• menu <ul className={ styles.menu }>...</ul> - this element represents the menu and it contains the list of items (Dropdown.js file)
  • item <li className={ ... }>...</li> - this element represents each menu item (DropdownItem.js file)

⚠️ These elements are the ones we think that better represents our dropdown semantically. However, you can change the elements as long as you pass them the right props. E.g.: you can replace the <button { ...getToggleButtonProps() }> for a <div { ...getToggleButtonProps() }>. If you make changes like this, please check if accessibility is still working as expected. In this specific case, you would need to add tabIndex="0" prop to your <div> so that it becomes focusable in sequential keyboard navigation. Furthermore, you would also need to add role="button" so that your element appears as a button control to the screen reader.

useSelect hook

Props

It's important to know that while using Downshift we are dealing with a lot of props. Some of them are considered basic, other ones are considered advanced. We need to pass some of them to useSelect, in order to get other ones. Long story short: some props are returned by this hook, other ones need to be passed to it.

Looking at our example in Dropdown.js file, we are passing items, itemToString and onStateChange callback. useSelect is returning isOpen, selectedItem, highlightedIndex, getMenuProps, getItemProps and getToggleButtonProps props.

  • id - we are passing an id prop to avoid props mismatch between client-side rendering and server-side rendering. Read this downshift/issues/602 for further details.
  • items - we are passing our array of items.
  • itemToString - our array of items contains objects. Downshift needs a string representation for each item to keep accessibility working properly. Read more about it here.
  • onStateChange - we don't really need this prop for our example to work, but it was added for demonstration purposes. Every time the internal state changes (item is selected, menu is open, menu is closed, etc), the callback will be fired with the new state. If you just want a callback to run when a different item is selected, you can use onSelectedItemChange instead.

State

Downshift has its own internal state which is managed internally. We are using the following pieces of it:

  • isOpen - representing the menu open state. We are using it to toggle our menu and to apply some css to the toggle button.
  • selectedItem - the currently selected item. We are using it to check whether an item is selected or not and pass the selected prop (bool) to DropdownItem so that we can apply some styling to our item.
  • highlightedIndex - the index of the currently highlighted element. We are using it to check whether an item is highlighted or not and pass the highlighted prop to DropdownItem so that we can apply some styling to our item. Please note this prop is updated even with keyboard navigation.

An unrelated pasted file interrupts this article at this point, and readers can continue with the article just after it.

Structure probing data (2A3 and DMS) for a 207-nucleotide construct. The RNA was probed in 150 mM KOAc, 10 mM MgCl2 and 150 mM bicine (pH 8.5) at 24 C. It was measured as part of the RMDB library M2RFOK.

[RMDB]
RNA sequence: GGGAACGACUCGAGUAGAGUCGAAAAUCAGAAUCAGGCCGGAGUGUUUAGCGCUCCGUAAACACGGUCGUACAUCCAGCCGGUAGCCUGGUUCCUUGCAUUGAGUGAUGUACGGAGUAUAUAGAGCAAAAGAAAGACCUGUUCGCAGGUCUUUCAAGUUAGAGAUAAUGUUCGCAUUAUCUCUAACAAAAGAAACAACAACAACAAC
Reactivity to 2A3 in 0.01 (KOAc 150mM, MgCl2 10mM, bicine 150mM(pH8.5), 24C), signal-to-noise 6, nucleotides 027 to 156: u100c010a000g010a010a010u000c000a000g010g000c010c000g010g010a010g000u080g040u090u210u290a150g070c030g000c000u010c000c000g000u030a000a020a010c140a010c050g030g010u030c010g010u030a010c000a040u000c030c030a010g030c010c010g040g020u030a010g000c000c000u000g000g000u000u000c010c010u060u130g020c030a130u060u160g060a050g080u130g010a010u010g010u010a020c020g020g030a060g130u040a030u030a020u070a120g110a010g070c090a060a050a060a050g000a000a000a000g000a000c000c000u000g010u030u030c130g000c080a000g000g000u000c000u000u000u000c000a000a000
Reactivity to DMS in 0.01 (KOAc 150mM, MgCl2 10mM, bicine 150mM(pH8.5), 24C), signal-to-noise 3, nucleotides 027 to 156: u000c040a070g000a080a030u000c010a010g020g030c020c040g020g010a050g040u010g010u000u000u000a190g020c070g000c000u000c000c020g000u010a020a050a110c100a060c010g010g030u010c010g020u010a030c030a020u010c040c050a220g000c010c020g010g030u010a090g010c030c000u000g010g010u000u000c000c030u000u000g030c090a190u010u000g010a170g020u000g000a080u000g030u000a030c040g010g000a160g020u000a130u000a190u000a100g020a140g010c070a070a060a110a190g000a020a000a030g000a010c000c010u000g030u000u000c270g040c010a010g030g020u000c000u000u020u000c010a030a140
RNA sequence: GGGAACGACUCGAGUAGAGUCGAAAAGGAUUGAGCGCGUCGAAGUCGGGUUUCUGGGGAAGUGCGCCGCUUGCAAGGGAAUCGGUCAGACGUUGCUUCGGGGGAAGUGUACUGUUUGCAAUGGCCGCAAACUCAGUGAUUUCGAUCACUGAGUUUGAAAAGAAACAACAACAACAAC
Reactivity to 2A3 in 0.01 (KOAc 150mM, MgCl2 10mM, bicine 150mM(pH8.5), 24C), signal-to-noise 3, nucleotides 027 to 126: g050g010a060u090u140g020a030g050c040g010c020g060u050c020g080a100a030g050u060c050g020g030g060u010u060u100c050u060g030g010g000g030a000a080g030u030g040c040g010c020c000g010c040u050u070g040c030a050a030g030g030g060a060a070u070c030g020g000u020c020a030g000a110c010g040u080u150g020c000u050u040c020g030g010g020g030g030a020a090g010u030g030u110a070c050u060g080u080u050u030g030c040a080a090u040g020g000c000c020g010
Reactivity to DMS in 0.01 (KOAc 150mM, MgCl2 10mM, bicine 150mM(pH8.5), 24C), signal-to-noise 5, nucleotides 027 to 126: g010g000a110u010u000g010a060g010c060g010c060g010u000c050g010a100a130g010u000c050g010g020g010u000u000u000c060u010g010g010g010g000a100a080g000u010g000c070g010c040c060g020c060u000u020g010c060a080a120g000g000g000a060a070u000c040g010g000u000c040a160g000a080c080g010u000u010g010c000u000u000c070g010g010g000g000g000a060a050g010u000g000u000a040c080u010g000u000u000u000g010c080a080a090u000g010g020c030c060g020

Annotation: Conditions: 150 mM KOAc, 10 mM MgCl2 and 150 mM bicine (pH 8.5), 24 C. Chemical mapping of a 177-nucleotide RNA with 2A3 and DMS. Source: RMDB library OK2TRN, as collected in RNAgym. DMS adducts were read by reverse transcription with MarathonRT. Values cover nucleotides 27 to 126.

⚠️ If you want to control some of these state pieces yourself, you can pass them as prop. E.g.: useSelect({ items, isOpen: true }). This example would force the menu to always be open.

Prop Getters

One of the core concepts of this library is prop getters such as getToggleButtonProps() and getMenuProps(). These functions must be applied to the proper element and then Downshift will take care of wiring things up and make them work properly. Thus, useSelect provides us the following prop getters:

  • getToggleButtonProps - a props returning function. These returned props must be applied to the menu toggle button element. We are applying it to our button element. Further details on their documentation.
  • getItemProps - a props returning function. These returned props must be applied to any menu item element. We are applying it to our item element. Further details on their documentation.
  • getLabelProps - a props returning function. These returned props must be applied to the label element. Further details here.
  • getMenuProps - a props returning function. These returned props must be applied to the menu's root element. Further details here.

Actions

Although they're not used in this example, there is a set of props, called actions, returned by this hook that can be very useful to change its state imperatively. Here are some examples:

  • toggleMenu - toggles the menu open state
  • closeMenu - closes the menu
  • reset - resets downshift's state

ℹ️ You can see the full list of actions here.

2. Component Usage

Here is an example of how to use the <Dropdown> component we've built so far:

import React, { useCallback } from 'react';
import items from './items';
import Dropdown from './Dropdown';
export default function App() {
const handleStateChange = useCallback((state) => console.log(state), []);
return (
<div>
<h2>Dropdown with Downshift 🏎</h2>
<Dropdown
items={ items }
id="month-switcher"
onStateChange={ handleStateChange } />
</div>
);
}

3. Native select behavior support